The Imagination Fund is the point of origin for all programs of the National Federation of the Blind Jernigan Institute and many of the initiatives launched among the affiliates across the nation. It is the mechanism by which we ask Federationists to generate financial support from beyond the organization for programming that is shifting the focus of rehabilitation of the blind from basketry to rocketry.

Let me draw a distinction, at this point, between the Imagination Fund and the PAC Plan. It may seem obvious to some, but in reality it seems that some Federationists participate in one program or the other, but not both. Our participation in the PAC Plan gives us the chance to make monthly contributions to the National Federation of the Blind out of our own financial resources. In my case I have participated in the PAC Plan continuously since 1990. I was twenty-one, in college, and on SSI and had a limited income. I started at $10 per month, and I have increased my PAC pledge steadily through the years as my income has risen. But I also participate in the annual Imagination Fund campaign.

By registering to be an Imaginator, I am making a commitment to ask others, outside the movement, to help me reach my fundraising goal. I have a friend who happens to be a multimillionaire. On more than one occasion he has said that "There is a lot more money out there than there is in here."

The meaning of his advice is clear. Simply put, we can raise more money by seeking support from others than we can raise by drawing only upon our own resources. Most of us would agree with this logic. Nevertheless, more Federationists are on the PAC Plan than are registered for the Race for Independence. Why?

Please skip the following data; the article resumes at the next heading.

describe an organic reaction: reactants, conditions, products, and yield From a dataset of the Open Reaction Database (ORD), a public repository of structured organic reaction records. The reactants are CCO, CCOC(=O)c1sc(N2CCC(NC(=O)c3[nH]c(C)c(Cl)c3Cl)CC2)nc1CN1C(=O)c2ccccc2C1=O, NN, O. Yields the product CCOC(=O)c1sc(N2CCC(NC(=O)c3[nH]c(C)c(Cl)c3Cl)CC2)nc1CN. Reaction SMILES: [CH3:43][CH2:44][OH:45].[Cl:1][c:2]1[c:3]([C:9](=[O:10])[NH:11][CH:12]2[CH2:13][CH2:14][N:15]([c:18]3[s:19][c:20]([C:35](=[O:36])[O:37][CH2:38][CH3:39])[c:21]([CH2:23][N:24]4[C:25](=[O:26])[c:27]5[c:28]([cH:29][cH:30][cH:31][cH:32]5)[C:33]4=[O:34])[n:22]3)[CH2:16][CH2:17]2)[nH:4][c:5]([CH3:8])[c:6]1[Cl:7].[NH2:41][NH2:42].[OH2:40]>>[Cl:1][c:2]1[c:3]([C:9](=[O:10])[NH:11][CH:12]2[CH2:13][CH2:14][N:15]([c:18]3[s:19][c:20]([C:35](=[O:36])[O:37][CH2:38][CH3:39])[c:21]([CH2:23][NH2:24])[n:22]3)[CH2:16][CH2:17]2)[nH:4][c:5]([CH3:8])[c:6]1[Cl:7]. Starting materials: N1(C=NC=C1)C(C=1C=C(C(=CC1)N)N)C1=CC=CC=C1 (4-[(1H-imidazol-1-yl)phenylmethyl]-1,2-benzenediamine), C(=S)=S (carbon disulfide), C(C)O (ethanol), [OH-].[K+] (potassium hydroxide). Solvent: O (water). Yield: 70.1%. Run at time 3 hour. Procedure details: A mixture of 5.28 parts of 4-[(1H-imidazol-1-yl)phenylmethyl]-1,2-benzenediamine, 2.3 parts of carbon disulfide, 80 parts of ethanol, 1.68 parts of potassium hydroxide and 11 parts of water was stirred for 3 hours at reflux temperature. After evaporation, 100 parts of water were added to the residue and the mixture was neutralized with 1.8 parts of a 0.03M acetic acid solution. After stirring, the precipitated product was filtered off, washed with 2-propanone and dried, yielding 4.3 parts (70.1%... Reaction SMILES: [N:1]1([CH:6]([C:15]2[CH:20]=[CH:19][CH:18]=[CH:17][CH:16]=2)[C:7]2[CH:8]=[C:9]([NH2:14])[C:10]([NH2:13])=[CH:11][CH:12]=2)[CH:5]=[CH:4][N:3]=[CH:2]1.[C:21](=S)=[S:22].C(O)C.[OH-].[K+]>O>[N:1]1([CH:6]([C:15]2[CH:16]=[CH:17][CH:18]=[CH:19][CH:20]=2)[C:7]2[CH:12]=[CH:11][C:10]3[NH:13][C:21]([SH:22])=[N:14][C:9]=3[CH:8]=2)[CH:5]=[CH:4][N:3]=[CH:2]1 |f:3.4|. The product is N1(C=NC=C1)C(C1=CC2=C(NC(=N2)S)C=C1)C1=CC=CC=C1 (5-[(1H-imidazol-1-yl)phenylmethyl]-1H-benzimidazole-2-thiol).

I would hazard a guess that, generally speaking, we are more comfortable just making a donation ourselves than we are asking others to do so. Moreover, I would suggest that some of us register for the Race for Independence, or choose not to do so, because we figure on simply writing a check before the end of the campaign. But this is not the purpose of the Imagination Fund. The Imagination Fund is intended to build the Federation using resources from outside the movement. "There is more money out there than there is in here."

A fellow Federationist registered for the Race for Independence about two weeks before this writing. A few days ago he called me to say that he has already raised $410 without donating a penny of his own money. How did he do it? He registered and made the ask. You can do the same thing. Now is the time to register for the 2011 Race for Independence. But don't plan simply to make a donation to the Imagination Fund. Instead, make the ask, and be quick about it!

Because the Imagination Fund is designed to raise money outside the movement, we have created tools to aid you in soliciting donations from others. There are online tools at <>. Brochures, solicitation cards, and Text2Give cards are available upon request. Use them, and you will raise more than you could ever donate yourself.